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Of the many reasons for Ailes's current success, his acolytes and rivals top the list with his flat-out refusal to lose. He takes what might be called a relativistic approach. To win, you don't have to be the best candidate--you just have to look like the best candidate. And that can be done just as easily by bringing your opponent down a few notches as by building yourself up.
Knockout. The same strategy, it turns out, can be applied to cable news ratings wars. "It's a bit of a one-two punch," says an executive at a competing network. "People find you by channel-surfing. The Fox screen has so much more going on--more whooshes and things spinning, more action, more things changing--that even if viewers don't like the coverage, when they get to MSNBC and CNN, they seem old and stodgy by comparison." Ailes's all-or-nothing competitive strategy, this source says, can be summed up as: "Watch me. And if you don't watch me, then don't watch the competition either."
Roger Ailes, by all appearances, is not a fastidious man. His face is jowly and heavy-lidded, his thin, graying hair combed straight back from a balding pate with no hint of vanity. Of middle height and quite exceptional girth, he has his tie loosened and his white shirt rumpled by 8 a.m. If there is a coffee table within reach, his slip-on-clad feet rest upon it; if there is a TV screen within view--and there are always several--he gazes at it distractedly. In profile, Ailes is reminiscent of Alfred Hitchcock or Winston Churchill. He could easily be mistaken for a retired Rotarian--content, reasonably successful, and in no way ambitious.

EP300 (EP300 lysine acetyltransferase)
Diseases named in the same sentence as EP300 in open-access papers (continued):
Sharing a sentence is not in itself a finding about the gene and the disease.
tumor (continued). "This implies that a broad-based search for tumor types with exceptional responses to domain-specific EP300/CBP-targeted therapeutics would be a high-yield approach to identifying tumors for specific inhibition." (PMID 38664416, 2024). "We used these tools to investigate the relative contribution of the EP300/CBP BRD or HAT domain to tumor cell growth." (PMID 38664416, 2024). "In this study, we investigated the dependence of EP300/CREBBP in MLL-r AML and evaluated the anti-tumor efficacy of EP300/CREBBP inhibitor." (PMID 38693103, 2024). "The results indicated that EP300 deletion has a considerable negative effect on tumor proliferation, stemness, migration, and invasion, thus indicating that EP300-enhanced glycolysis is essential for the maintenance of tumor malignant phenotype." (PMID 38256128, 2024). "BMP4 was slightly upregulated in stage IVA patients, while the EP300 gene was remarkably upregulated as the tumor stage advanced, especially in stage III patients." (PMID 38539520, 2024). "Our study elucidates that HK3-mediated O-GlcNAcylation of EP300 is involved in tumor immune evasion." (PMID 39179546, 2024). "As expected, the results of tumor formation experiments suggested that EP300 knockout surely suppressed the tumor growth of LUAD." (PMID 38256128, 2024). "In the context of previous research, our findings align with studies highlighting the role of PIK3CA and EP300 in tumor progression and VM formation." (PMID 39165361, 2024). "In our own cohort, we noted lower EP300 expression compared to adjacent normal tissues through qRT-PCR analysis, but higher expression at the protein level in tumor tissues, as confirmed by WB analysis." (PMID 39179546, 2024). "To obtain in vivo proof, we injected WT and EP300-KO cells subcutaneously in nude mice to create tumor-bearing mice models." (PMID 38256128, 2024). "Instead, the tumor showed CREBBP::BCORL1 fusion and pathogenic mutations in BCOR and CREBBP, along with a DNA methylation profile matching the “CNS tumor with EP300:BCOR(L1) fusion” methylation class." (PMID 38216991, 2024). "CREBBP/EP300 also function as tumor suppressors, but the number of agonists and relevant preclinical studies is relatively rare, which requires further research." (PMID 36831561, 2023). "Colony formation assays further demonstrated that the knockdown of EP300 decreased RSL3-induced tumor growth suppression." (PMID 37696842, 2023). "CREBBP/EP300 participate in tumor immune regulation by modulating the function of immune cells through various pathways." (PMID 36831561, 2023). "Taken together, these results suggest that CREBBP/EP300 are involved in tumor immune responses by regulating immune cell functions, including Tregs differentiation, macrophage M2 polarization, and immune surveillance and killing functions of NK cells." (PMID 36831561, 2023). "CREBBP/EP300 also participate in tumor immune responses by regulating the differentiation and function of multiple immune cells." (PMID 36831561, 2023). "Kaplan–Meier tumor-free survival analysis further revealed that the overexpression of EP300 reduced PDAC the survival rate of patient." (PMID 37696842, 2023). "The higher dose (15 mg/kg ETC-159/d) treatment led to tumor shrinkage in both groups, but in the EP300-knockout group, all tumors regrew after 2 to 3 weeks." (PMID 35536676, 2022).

That impression, of course, could not be more wrong. Sitting at the head of a conference table at Fox headquarters in midtown Manhattan one morning recently, Ailes is clearly in command. Speaking with his vice presidents and Brit Hume, Washington bureau chief, he is preparing for coverage of Hurricane Rita. His manner is quiet, almost detached, and decidedly informal. But his light-blue eyes focus with intelligence as he runs through a remarkable range of topics--from the outline for the day's news coverage to the logistics of establishing satellite uplinks in Rita's path, the design details of a storm-related graphic, and the latest financial and ratings reports. Ailes's questions are fast and on target, his decisions firm.
"There aren't many parts of the business I haven't worked in," Ailes says later. "I am a director, I've been in the control room, I was a production assistant, I was a booker, I was a producer, I was an executive producer, I've been an executive, I've been a salesman, I know enough about what to ask engineers because I've had to make things run all these years. So I watch our screen, I listen to what they're saying, I watch the competition, and I think, 'Well, this seems like the right thing to do.' Most of what I do is gut instinct."
Ailes has no trouble listing his recipe for leadership success: "Take responsibility and make decisions, encourage your troops, joke with 'em, make sure work's fun, tell 'em the truth, stay open, take responsibility if you screw it up, change the decisions that are bad as quickly as possible." It may sound simple enough, Ailes says, "but it's not terribly easy sometimes. There are always the things that you wanna . . . protect yourself and cover your ass and all that." But to be a leader, says Ailes, "you have to take the punch yourself."
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